Skip to main content

Neighborhood socioeconomic status and barriers to peritoneal dialysis: a mixed methods study

Prakash S, Perzynski AT, Austin PC, Wu CF, Lawless ME, Paterson JM, Quinn RR, Sehgal AR, Oliver MJ. Clin J Am Soc Nephrol. 2013; 8(10):1741-9. Epub 2013 Aug 22.


Background and Objectives — The objective of this study was to evaluate the association between neighborhood socioeconomic status and barriers to peritoneal dialysis eligibility and choice.

Design, Setting, Participants, and Measurements — This study was a mixed methods parallel design study using quantitative and qualitative data from a prospective clinical database of ESRD patients. The eligibility and choice cohorts were assembled from consecutive incident chronic dialysis patients entering one of five renal programs in the province of Ontario, Canada, between January 1, 2004 and December 31, 2010. Socioeconomic status was measured as median household income and percentage of residents with at least a high school education using Statistics Canada dissemination area-level data. Multivariable models described the relationship between socioeconomic status and likelihood of peritoneal dialysis eligibility and choice. Barriers to peritoneal dialysis eligibility and choice were classified into qualitative categories using the thematic constant comparative approach.

Results — The peritoneal dialysis eligibility and choice cohorts had 1314 and 857 patients, respectively; 65% of patients were deemed eligible for peritoneal dialysis, and 46% of eligible patients chose peritoneal dialysis. Socioeconomic status was not a significant predictor of peritoneal dialysis eligibility or choice in this study. Qualitative analyses identified 16 barriers to peritoneal dialysis choice. Patients in lower- versus higher-income Statistics Canada dissemination areas cited built environment or space barriers to peritoneal dialysis (4.6% versus 2.7%) and family or social support barriers (8.3% versus 3.5%) more frequently.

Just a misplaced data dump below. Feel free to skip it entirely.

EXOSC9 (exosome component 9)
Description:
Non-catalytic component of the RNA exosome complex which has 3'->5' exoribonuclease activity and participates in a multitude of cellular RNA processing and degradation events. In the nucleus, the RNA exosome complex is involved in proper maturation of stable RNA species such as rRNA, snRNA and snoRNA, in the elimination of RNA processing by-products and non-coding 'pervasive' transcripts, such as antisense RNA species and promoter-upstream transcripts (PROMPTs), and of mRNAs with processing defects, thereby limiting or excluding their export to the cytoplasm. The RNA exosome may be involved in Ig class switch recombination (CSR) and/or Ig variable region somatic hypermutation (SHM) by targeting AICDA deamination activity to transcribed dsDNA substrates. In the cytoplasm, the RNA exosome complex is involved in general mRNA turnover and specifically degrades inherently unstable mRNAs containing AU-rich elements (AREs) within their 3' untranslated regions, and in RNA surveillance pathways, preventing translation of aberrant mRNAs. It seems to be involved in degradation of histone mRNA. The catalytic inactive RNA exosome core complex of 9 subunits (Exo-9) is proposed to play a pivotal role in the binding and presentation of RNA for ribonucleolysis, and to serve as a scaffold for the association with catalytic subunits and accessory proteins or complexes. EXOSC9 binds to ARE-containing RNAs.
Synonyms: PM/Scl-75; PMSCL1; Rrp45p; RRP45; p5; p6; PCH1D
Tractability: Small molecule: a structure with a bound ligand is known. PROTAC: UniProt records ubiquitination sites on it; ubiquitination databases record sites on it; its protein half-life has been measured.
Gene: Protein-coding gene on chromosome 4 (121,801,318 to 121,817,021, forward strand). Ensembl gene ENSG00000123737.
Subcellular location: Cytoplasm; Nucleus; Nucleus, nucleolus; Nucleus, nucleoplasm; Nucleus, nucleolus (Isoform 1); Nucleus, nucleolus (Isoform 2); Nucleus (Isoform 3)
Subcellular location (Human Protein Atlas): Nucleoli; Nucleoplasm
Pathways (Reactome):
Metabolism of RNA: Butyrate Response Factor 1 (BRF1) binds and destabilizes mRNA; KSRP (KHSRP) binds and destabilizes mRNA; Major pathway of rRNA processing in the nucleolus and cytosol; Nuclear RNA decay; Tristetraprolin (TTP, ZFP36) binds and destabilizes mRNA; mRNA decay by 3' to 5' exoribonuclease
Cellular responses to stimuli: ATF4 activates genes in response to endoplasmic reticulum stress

Conclusions — Peritoneal dialysis eligibility and choice were not associated with socioeconomic status. However, socioeconomic status may influence specific barriers to peritoneal dialysis choice. Additional studies to determine the effect of targeting interventions to specific barriers to peritoneal dialysis choice in low socioeconomic status patients on peritoneal dialysis use are needed.

View full text

Keywords: Equity in health care Social determinants of health

×